Section 657 imposes liability on anyone "being an officer, agent or employee of or connected with in any capacity " who misapplies funds of the bank. Connection with the institution may result from control through stock ownership or through the power to extend credit. United States v. Davis, 953 F.2d 1482 (10th Cir.1992), cert. denied, 504 U.S. 945, 112 S.Ct. 2286, 119 L.Ed.2d 210 (1992). Chandler owned approximately 31 percent of the stock of WHS & L, and he sat on the loan and investment committees of the institution. There was testimony that Chandler ran board meetings and was relied upon to make and ratify loans. The language of the statute was broad enough to include Chandler and the district court's charge accurately reflected the elements which the jury had to find in order to find Chandler guilty. Accordingly, there was no variance between the Indictment and the proof offered at trial.
Chandler also challenges the jury's finding that a misapplication of funds occurred. This attack is two pronged. First, Chandler challenges the jury's finding that the Anthony loan was unauthorized. The district court instructed the jury as follows on this point:
"Misapplication" means the unauthorized or wrongful use of the savings and loans fund. Misapplication includes the wrongful taking or use of money of the savings and loan by an officer or employee for his own benefit or for the use and benefit of some other person.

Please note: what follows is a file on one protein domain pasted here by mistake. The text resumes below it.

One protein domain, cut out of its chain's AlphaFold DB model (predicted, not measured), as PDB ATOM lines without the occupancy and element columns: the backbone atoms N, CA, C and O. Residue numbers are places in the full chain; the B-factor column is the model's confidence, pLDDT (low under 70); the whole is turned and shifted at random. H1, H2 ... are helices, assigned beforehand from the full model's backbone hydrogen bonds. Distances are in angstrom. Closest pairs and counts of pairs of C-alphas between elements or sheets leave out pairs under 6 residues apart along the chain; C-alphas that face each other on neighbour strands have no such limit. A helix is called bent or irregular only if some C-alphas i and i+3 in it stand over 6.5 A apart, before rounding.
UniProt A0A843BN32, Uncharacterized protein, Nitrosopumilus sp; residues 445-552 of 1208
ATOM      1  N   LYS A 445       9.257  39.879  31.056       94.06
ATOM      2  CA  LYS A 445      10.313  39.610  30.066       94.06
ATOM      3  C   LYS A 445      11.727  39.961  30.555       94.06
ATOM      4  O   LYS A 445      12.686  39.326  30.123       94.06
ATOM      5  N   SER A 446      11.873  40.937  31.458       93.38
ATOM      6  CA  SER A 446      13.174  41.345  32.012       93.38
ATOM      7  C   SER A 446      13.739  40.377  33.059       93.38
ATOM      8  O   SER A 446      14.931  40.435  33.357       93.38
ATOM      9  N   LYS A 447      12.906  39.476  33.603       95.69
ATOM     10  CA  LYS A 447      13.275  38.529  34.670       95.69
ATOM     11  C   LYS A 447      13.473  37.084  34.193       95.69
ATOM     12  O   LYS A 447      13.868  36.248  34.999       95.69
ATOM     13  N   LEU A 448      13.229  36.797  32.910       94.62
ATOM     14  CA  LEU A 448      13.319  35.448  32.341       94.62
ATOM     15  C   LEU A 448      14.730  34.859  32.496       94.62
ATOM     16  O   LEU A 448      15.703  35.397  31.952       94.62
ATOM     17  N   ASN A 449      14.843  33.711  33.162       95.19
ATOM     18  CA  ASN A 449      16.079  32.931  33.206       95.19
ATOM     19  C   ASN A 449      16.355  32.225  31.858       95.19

The term "unauthorized", in this case, means not approved by the Board of Directors or Loan Committee of Tri-State Financial Services of California.
The testimony in this case established that Robert Sly approved the Anthony loan solely at the behest of Chandler. The purpose of the loan was not disclosed; it was not revealed that the loan was ultimately destined for the pockets of Chandler. Moreover, the loan committee of Tri-State consisted of Chandler, Sly and Siegel, hardly an independent body. Moreover, there was no evidence that the board of directors approved the loan. Rather, the evidence tended to show that Sly followed Chandler's directive in wiring the money. We conclude on these facts, it was not unreasonable for the jury to find that the loan was unauthorized.
Chandler's second prong of attack on the jury's finding of misapplication consists of a challenge to the finding that the loan was unlawful. The challenge is without merit for it is well settled that loans by an officer of a financial institution for his benefit are, at best, problematic. This is particularly so where the officer or employee of the institution conceals his beneficial interest in the loan. See United States v. Krepps, 605 F.2d 101 (3d Cir.1979); United States v. Rochester, 898 F.2d 971 (5th Cir.), reh'g denied, 903 F.2d 826 (5th Cir.1990) (conviction upheld under Section 657 where loan to credit worthy developer was used to fund construction project where defendant, a former director, had an undisclosed interest); United States v. Walker, 871 F.2d 1298 (6th Cir.1989); United States v. Bailey, 859 F.2d 1265 (7th Cir.1988), cert. denied, 488 U.S. 1010, 109 S.Ct. 796, 102 L.Ed.2d 787 (1989). We have held that the financial condition of the putative borrower is irrelevant where a financial institution officer makes the loan intending to benefit from the proceeds and conceals his interest from the financial institution. United States v. Steffen, 641 F.2d 591, 597 (8th Cir.1981), cert. denied, 452 U.S. 943, 101 S.Ct. 3091, 69 L.Ed.2d 959 (1981). See also, United States v. Austin, 823 F.2d 257, 259 (8th Cir.1987), cert. denied, 484 U.S. 1044, 108 S.Ct. 778, 98 L.Ed.2d 864 (1988) (evidence sufficient where proceeds of loan funnelled to financial institution via wire transfers).